A Strange Economy: "Farming Out" the Work
In an attempt to "save the farm" the Baron Talbot-Le Strange is leasing out the best parts of his lands to independent farmers called yeomen. Yeoman means "young man" in Old English. They are former peasant farmers who have accumulated enough money to buy or lease a minimum of 100 acres of land. Labor costs have risen so high that "farming out the work" makes more sense for the Baron in the short-term but in the long-term the Le Strange estate will run out of money and the family name will be struck from the rolls of the nobles. The Talbot part of the family will carry on.   
The Mings vs the Mongols
A civil war has broken out between the Northern Yuan Mongols (of Genghis Kahn) in Mongolia and the Volga Tatars (the Golden Horde) to the northwest of China. Since throwing off Mongol rule, the Ming Dynasty of China has been in rebuild mode but the Yongle Emperor has had great success using the Star Fleet to gain vassals and extract tribute in every port it lands. Last year the Emperor sent an ambassador to demand tribute from the Northern Mongols as well. The body of the Ming ambassador was returned forthwith so the Yongle Emperor has led five expeditions into Mongolia and wiped out almost the entire Mongol force there... numbering into the hundreds of thousands.    
Great Schism: Burn, Baby, Burn
Last year AntiPope Alexander the 5th issued a bull (a letter marked with the papal seal) calling on the Archbishop of Prague to collect up all the Wycliffe translations of the Bible and to forbid public preaching. After seeing the papal letter, Jan Hus appeals to the Pope to stay the edict, but Jan Hus has become the ideological successor to John Wycliffe and he is now the prime target for the Church. AntiPope Alexander excommunicates him and then dies. The Wycliffe bibles are burning as riots break out in Bohemia supporting Hus. In 1415, Jan Hus will be put to the flames and, along with the burning of John Wycliffe's bones, it will spark the Reformation 100 years later.   
This Year in Wikipedia
Year 1410, Wikipedia.
- Baron Talbot - Wikipedia, 2014 [last update]
- Baron Strange of Blackmere - Wikipedia, 2014 [last update]
- Cantor, Norman F., In the Wake of the Plague: The Black Death and the World It Made, Harper Perennial, 2001. p. 135. (BOOK) quote="The Talbots after about 1410 could not hire enough labor to continue direct cultivation of their own family lands, the demesne. They did what most other landlords did in the fifteenth century. They split up their demesne into farm blocks that they leased ("farmed") out to the wealthier and more enterprising peasants. From these yeomen leaseholders new gentry families emerged in the late fifteenth century.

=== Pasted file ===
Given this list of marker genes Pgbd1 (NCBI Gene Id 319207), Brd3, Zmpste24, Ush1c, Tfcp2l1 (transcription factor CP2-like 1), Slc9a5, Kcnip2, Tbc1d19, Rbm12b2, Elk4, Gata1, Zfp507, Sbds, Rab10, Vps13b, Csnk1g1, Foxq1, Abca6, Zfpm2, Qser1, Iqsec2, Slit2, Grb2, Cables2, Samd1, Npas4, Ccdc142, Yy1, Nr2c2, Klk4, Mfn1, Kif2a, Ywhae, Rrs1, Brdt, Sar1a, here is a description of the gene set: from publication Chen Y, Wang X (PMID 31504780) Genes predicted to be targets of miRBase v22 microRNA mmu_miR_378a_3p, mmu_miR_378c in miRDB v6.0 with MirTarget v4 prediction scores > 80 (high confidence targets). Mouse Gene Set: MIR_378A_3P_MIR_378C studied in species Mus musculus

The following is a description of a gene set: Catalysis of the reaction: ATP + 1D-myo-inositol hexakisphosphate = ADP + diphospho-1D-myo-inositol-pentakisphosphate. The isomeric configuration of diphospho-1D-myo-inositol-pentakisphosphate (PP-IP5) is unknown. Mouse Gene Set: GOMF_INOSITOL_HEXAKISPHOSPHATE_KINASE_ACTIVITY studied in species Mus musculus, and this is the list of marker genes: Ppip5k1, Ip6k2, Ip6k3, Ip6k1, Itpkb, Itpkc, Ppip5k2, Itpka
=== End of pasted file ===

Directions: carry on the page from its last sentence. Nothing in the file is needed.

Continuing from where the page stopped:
- Lewis, Jone Johnson. Dowager - Definition and Explanation of the Title, about.com, 2014 [last update]
- Dower - Wikipedia, 2014 [last update]
- Bellatrix Lestrange - Wikipedia, 2014 [last update]
- Gernet, Jacques. (translated by Foster, J. R. and Hartman, Charles) A History of Chinese Civilization. Cambridge University Press. 1996. pp. 397-401. (BOOK) quote="At the time of the civil war unleashed by the prince of Yen under Hung-wu's successor, the Oirats showed signs of renewed activity, but the emperor Yung-le successfully resumed the offensive against the Mongol tribes and led five big expeditions in person, winning a great victory on the river Onon to the north-east of Ulan Bator in 1410."
- Yongle Emperor's campaigns against the Mongols - Wikipedia, 2014 [last update]
- Óljei Temür Khan - Wikipedia, 2014 [last update]
- Northern Yuan dynasty: Rise of the Oirats - Wikipedia, 2014 [last update]
- Tuchman, Barbara Wertheim. (Barbara Tuchman, bio). A Distant Mirror: The Calamitous 14th Century. Ballantine, 1979. p. 484. (BOOK) quote="Taking its doctrine from Wyclif and named for Jan Hus, who was to be burned as a heretic in 1415, the Hussite rising opened the way to the Reformation a hundred years later."
- Jan Hus - Wikipedia, 2014 [last update]
- John Wycliffe - Wikipedia, 2014 [last update]
- Antipope John XXIII - Wikipedia, 2014 [last update]
- Gibbon, Edward. The History of the Decline and Fall of the Roman Empire, in Seven Volumes, Volume 7. London: Methuen & Co. Ltd. 1914. p. 300. "Chapter 70" (PUBLIC DOMAIN) quote="Of the three popes, John the Twenty-third was the first victim: he fled and was brought back a prisoner: the most scandalous charges were suppressed; the vicar of Christ was only accused of piracy, murder, rape, sodomy, and incest; and after subscribing his own condemnation, he expiated in prison the imprudence of trusting his person to a free city beyond the Alps."